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Holohan: Majority of people with Covid-19 are recovering and 53 who were in ICUs have been discharged

Although most people have been able to recover at home, officials said there is no room for complacency as vulnerable groups are still at a high risk.

Image: Leah Farrell/RollingNews.ie

THE COUNTRY’S CHIEF Medical Officer has said the majority of people who have been diagnosed with the coronavirus are recovering well in their own homes.

This evening, Dr Tony Holohan confirmed a further 25 people who were diagnosed with Covid-19 have now died, bringing the total to 235. There are now 6,074 confirmed cases in Ireland.

Dr Holohan also provided an update on admissions to intensive care – there have been 227 patients admitted to ICUs to date. He said 53 of these patients have been discharged and 27 of them died. 

The CMO said he will shortly be in a position to provide more detail on recovery numbers across the country, but he said most people are recovering in the community.

The majority of cases are recovering from this infection, people in the community whether they’re advised they have a positive test, or whether they’ve not had a test, who have self-isolated for the 14 days, whose health has not deteriorated or caused them to be hospitalised can regard themselves as having recovered at the end of the 14 day period, if the last five days has been without a temperature or without fever.

“And so the majority of people who have had this infection in this country will have recovered,” he said. 

“Obviously the ones that I’ve given you specific information on are those who are more severe cases in intensive care units.”

Dr Liam Woods, National Director of Acute Operations at the HSE added that most people in hospital who have Covid-19 “are not in ICU, and are in fact being treated and being discharged”.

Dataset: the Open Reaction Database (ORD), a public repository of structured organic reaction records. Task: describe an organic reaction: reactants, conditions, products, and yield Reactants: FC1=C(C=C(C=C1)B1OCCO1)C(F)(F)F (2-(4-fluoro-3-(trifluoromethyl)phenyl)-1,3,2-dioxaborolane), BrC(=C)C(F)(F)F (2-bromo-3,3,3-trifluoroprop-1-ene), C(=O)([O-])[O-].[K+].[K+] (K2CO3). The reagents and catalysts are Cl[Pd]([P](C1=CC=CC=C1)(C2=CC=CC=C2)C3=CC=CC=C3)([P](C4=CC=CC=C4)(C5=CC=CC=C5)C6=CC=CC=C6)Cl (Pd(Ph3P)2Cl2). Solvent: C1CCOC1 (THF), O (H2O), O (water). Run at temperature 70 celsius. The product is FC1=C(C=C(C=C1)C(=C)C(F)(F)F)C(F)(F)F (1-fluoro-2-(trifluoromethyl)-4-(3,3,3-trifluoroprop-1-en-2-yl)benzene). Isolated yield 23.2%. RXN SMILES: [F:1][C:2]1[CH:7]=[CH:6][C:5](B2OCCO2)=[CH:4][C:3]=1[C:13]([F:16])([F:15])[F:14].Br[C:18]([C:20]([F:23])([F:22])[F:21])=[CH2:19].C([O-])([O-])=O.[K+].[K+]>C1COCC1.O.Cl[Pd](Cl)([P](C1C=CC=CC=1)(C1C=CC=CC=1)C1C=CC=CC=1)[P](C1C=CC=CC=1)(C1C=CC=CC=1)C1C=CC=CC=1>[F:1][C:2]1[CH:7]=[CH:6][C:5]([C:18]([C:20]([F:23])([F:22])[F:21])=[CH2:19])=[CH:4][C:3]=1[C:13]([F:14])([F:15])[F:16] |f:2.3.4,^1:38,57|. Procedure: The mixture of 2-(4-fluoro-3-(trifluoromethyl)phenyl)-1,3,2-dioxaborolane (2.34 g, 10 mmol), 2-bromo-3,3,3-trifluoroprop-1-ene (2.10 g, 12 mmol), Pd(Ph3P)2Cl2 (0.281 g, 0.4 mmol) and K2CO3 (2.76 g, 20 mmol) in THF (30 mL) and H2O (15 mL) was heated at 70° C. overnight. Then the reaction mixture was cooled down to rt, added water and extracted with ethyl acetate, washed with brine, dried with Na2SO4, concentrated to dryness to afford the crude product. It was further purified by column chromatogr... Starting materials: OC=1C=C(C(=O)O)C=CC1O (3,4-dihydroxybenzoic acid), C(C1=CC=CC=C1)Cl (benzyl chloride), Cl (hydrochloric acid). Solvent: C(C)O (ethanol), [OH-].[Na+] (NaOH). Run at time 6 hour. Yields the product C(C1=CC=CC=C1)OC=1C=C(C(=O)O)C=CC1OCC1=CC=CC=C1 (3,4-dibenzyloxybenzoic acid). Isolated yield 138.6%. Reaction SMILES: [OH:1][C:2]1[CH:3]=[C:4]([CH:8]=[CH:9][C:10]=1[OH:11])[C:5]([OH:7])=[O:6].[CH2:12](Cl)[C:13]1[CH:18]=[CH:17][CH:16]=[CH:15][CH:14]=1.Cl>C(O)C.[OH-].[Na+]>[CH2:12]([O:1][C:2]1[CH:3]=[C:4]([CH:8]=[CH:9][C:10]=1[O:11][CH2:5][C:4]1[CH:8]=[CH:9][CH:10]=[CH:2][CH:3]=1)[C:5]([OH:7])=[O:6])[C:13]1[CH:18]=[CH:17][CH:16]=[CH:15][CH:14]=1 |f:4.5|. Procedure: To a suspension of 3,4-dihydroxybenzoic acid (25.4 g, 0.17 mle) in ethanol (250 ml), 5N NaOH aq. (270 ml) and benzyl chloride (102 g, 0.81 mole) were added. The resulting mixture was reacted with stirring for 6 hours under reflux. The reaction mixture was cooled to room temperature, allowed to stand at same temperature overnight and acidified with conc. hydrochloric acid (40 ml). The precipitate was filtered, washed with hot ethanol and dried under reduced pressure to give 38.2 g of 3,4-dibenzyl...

“As Tony said we will, we’ll bring data on that because now that is happening more, which is very welcome.”

Woods, responding to to reports of ICUs in Dublin hospitals being close to full capacity,  acknowledged there has been an increased demand, particularly in the capital.

However he said all hospitals have a plan to “surge” their ICU capacity to move into high dependency units and other areas of the hospital where they can provide high intensity care.

The median age of admissions to intensive care is 61 and 80% of these patients have an underlying health condition, according to data released this evening. 

Woods said arrangements have been made and are still ongoing now around additional staff training and access to ventilators to increase capacity.

He also said the resources are there to transfer patients to hospitals in other counties if required. 

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Although recovery rates appear positive, health officials have warned against complacency. Guidance from the European Centre for Disease Prevention and COntrol (ECDC) today stated that the risk of severe disease associated with the Covid-19 in the EU is moderate for the general population and very high for vulnerable groups. 

The ECDC also advised it is currently too early to start lifting community and physical distancing measures. 

The National Public Health Emergency Team (NPHET) will meet on Friday morning to review the impact of ongoing measures. 

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